Word2vec has been used to analyze behaviour on e-commerce sites as human do not tend to browse for random items but purchase items that are related.

Applications of NLP

Input methods editors, e.g. Chinese, Japanese and Korean

Modern input method editors(IMEs) do more than simply translating input to output in the respective language. By tackling the syntactic and relational elements of natural language, IMEs provide autocomplete functionality by suggesting words that are related or occur together frequently.

For example, typing "beijing" in Moon IME, a Chinese IME, will bring up "olympics" as a possible suggestion12.

Indexing and information retrieval, e.g. Google's page rank and normalization of search terms

Search terms on Google are grouped together by semantic similarity in real time at volume to identify trends worldwide. This is achieved with techniques similar to word2vec.

Aggregation and clustering of documents, e.g. Cambridge Analytica, Google News

Techniques like doc2vec13 build upon word2vec and provide a representation of paragraphs in vector space. Similar to word2vec, this enables classification of documents and paves the road to powerful information retrieval techniques.

Machine translation, e.g. Google Translate

seq2seq3, a algorithm developed by Google, transforms a sequence to another. This family of techniques uses special an artifical neural networks is a computer system made up of a number of simple, highly connected processing elements which translate information to some form of desired outputartificial neural network architectures to model sentences.

Automated customer support, e.g. ChatBot, NanoRep

Human-curated databases (e.g. WordNet) are used together with techniques like word2vec to extract actionable words or phrases14. For example, the two possible input from users regarding a replacement for a digital banking token:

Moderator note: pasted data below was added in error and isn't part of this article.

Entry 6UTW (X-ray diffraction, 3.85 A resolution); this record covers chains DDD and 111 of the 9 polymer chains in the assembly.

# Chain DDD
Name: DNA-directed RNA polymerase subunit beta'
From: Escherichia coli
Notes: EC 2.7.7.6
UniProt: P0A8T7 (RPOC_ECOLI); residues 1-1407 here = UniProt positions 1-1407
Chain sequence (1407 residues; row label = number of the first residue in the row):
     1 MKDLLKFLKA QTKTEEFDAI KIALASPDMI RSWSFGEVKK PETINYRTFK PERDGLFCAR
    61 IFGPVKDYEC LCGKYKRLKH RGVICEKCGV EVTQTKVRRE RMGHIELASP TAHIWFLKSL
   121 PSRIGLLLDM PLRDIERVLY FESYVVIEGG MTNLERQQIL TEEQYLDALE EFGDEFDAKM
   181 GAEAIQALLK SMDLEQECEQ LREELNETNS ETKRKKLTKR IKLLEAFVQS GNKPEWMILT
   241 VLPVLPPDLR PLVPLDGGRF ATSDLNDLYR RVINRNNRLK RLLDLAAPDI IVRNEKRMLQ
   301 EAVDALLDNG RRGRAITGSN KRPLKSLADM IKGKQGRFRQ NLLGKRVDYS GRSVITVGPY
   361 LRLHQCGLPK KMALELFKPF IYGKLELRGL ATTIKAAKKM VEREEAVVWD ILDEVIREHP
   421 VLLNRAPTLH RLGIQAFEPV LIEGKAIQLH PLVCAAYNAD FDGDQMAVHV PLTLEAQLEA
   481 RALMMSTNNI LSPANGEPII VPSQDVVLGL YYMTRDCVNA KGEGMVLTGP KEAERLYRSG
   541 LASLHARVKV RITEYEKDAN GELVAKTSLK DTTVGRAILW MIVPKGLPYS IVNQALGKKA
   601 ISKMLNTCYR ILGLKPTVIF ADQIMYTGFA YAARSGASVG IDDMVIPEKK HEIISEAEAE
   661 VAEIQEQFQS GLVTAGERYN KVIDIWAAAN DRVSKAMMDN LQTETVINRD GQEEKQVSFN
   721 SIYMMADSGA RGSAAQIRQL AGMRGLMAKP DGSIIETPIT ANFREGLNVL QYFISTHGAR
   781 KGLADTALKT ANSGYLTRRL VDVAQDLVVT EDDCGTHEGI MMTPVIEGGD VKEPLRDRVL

• I want to replace my token.
  • My old token is broken.

can be mapped back to the same intent to which a predefined response can be given.

DBS chatbot responding to two different messages with a similar intent Figure 6. DBS chatbot responding to two different messages with a similar intent

What's Next

  1. Get an intuition for linguistics

    The Language Instinct by Steven Pinker provides accessible insight about how humans learn language and the basics of formal linguistics. Learn about how to deconstruct language into formal structures for critical analysis through engaging examples.

  2. Visually explore the themes present in NLP

    Stanford's CoreNLP provides a visual representation of NLP techniques. Explore how sentences are annotated with parts-of-speech tags and see the output of a constituency parse.

  3. Take an online course on NLP

    Stanford University offers CS224n: Natural Language Processing with Deep Learning online. This course provides an introduction to modern techniques in NLP.

  4. Experiment with NLP libraries

    The aforementioned CoreNLP library is a good starting point for developers comfortable in Java. For a simple and productive experience, spaCy is a Python library suitable for experimentation and rapid prototyping.


[1]: https://www.ncbi.nlm.nih.gov/pmc/articles/PMC6562150/
[2]: https://azure.microsoft.com/en-us/services/bot-service/
[3]: https://github.com/google/seq2seq
[4]: https://www.cs.bham.ac.uk/~pjh/sem1a5/pt2/pt2_intro_morphology.html
[5]: https://catalog.ldc.upenn.edu/docs/LDC95T7/cl93.html
[6]: https://www.microsoft.com/en-us/research/project/nlpwin/
[7]: https://medium.com/huggingface/learning-meaning-in-natural-language-processing-the-semantics-mega-thread-9c0332dfe28e
[8]: https://www.aclweb.org/anthology/N13-1136
[9]: https://wordnet.princeton.edu/
[10]: https://papers.nips.cc/paper/5021-distributed-representations-of-words-and-phrases-and-their-compositionality.pdf
[11]: https://lamyiowce.github.io/word2viz/
[12]: https://www.aclweb.org/anthology/P18-4024.pdf
[13]: https://cs.stanford.edu/~quocle/paragraph_vector.pdf
[14]: https://www.microsoft.com/en-us/research/wp-content/uploads/2016/09/intent-detection-semantically.pdf